Corn grows in “ears”, each of which is covered in rows of kernels that are then protected by the silk-like threads called “corn silk” and encased in a husk. Corn, also called maize, is one of the world’s major cereal crops and is used as flour to make bread; to produce breakfast cereal, to make popcorn and, of course, corn is grown and sold as a vegetable.
Corn also called sweet corn, sugar corn or simply corn. Unlike field corn varieties, which are harvested when the kennels are dry and fully mature, sweet corn is picked when immature and eaten as a vegetable rather than a grain.
Sweet corn is the result of a naturally occurring recessive mutation in the genes which control conversion of sugar to starch inside the endosperm of the corn kennel.
Corn is an excellent source of dietary fibre and potassium and contains vitamin C, beta carotene and niacin (one of the B group vitamins which assist in the functioning of the digestive system, skin, and nerves. It is also important for the conversion of food to energy.)
Being rich in folate, corn helps the generation of new cells, especially important before and during pregnancy. Those suffering from anemia have shown positive effects after consuming corns. The Pantothenic acid present in corns helps with the physiological functions of the body.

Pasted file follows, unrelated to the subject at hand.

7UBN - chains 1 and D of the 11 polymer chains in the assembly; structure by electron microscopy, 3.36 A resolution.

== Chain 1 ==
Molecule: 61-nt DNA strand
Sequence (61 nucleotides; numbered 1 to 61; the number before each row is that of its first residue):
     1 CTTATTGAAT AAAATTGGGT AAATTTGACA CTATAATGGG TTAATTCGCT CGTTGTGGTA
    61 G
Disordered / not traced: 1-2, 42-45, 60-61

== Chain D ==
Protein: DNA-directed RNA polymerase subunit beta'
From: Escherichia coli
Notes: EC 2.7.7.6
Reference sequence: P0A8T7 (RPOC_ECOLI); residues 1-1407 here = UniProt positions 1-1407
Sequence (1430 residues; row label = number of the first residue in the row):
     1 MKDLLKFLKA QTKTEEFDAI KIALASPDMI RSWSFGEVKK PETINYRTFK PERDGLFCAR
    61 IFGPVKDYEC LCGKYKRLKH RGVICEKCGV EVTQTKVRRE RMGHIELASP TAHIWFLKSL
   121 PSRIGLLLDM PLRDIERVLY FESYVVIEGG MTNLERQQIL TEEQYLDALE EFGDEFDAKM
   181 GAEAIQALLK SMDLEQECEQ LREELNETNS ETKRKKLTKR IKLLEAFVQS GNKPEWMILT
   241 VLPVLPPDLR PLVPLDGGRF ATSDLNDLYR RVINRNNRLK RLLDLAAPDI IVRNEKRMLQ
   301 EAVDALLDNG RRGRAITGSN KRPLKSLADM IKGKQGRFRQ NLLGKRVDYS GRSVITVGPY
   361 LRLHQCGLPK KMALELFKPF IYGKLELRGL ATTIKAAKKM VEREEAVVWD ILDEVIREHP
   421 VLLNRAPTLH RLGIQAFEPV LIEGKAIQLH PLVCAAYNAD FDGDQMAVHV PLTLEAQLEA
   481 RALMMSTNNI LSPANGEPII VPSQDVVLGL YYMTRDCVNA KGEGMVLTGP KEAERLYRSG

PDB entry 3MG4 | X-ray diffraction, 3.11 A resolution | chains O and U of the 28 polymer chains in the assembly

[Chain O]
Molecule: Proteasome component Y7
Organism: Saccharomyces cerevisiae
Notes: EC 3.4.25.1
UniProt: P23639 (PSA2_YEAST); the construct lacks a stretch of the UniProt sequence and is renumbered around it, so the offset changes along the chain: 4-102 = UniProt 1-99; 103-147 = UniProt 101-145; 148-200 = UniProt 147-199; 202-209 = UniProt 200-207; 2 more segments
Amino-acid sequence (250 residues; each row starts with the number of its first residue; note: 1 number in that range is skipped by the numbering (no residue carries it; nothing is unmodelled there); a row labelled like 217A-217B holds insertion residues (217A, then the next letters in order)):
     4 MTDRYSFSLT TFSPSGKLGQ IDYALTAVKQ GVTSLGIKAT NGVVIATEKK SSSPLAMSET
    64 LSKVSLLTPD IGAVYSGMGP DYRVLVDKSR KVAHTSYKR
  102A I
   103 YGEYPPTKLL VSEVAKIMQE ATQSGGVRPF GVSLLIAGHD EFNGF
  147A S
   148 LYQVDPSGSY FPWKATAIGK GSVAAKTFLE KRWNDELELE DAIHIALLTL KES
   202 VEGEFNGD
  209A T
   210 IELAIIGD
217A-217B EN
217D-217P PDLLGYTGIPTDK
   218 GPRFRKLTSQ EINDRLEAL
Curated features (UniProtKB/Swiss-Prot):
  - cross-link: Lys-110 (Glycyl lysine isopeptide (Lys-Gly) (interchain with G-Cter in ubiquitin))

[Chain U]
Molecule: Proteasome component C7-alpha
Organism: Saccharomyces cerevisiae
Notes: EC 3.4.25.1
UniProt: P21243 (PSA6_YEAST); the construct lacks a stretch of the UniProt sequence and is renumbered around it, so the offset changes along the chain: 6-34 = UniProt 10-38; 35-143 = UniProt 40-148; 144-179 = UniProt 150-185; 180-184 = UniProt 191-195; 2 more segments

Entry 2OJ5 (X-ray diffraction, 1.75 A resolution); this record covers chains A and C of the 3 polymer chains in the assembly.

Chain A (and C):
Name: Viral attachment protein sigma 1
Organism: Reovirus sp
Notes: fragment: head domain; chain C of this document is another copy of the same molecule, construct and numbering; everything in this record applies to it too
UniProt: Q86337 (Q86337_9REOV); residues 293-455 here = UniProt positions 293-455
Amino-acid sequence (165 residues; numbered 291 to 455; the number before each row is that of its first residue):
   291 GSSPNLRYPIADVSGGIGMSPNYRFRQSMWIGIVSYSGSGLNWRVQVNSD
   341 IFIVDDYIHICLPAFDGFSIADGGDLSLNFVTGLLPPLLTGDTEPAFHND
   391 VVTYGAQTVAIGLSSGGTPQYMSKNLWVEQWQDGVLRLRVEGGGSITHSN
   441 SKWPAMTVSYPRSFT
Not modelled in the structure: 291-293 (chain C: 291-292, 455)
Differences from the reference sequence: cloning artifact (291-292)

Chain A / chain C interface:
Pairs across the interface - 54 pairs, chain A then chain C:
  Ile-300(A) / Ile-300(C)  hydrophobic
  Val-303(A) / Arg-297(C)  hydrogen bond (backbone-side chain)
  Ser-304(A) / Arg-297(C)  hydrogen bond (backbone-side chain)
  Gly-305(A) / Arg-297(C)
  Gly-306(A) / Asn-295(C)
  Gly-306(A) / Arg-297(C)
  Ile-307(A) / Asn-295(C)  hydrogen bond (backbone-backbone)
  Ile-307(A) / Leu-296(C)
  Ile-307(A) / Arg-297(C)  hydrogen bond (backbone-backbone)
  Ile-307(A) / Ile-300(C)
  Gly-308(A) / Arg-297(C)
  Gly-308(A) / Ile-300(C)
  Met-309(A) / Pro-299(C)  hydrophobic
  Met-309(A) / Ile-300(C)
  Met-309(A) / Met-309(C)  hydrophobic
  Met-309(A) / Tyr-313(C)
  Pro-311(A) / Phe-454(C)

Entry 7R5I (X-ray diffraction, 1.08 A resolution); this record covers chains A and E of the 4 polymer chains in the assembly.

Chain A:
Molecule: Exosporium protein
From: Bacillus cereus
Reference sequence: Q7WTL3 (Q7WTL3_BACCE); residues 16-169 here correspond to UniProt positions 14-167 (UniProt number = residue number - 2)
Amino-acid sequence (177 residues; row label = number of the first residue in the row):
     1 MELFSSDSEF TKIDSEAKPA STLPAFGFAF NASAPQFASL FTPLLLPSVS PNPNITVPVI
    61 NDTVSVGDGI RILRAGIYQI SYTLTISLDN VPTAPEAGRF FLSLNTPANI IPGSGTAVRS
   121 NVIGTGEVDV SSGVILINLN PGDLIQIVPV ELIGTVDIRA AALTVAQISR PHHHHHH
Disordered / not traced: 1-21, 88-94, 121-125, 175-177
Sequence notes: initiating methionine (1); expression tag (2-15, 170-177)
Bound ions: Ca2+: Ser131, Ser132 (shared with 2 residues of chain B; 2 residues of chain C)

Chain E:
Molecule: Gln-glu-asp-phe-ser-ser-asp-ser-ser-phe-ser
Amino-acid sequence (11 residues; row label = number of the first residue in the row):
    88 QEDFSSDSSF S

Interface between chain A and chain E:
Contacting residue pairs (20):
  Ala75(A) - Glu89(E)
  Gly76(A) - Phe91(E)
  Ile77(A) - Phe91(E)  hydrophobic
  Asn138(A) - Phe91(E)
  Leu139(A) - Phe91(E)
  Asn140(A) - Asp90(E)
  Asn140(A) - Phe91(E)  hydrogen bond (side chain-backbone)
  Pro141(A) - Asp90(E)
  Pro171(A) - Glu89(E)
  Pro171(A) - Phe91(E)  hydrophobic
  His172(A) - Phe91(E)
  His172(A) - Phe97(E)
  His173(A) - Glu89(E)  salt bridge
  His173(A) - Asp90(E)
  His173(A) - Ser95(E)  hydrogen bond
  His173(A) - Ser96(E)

Owing to the presence of thiamin, corns have been said to help in the metabolism of carbohydrates. Corn has been found to be helpful in treating kidney problems, including renal dysfunction.
Regular consumption of corn, in moderate quantities, has been associated with better cardiovascular health.
The beta-cryptoxanthin in corn makes it good for the health of the lungs and may even help prevent lung cancer.
100 gm of corn contains:
Protein: 3.7 gm
Carbohydrates: 20.5 gm
Calcium: 9 mg
Dietary fiber: 2.7 gm
Fat: 1.2 gm
Iron: 0.5 mg
Corn is rich in phosphorus, magnesium, manganese, zinc, copper, iron and selenium. It has small amount of potassium. Corn has vitamin B (Thiamin, Vitamin B6, Niacin, Riboflavin, and Folate). It has traces of vitamin A and vitamin E.
Health tips for Corn
Come summer time and the hot ‘corn on the cob’ seem to be the perfect snack, for munching in the evening. Not only is it great in taste, but also packs a high amount of nutritional value within itself.
See more information on calories and nutrition of Corn (Yellow).Author Information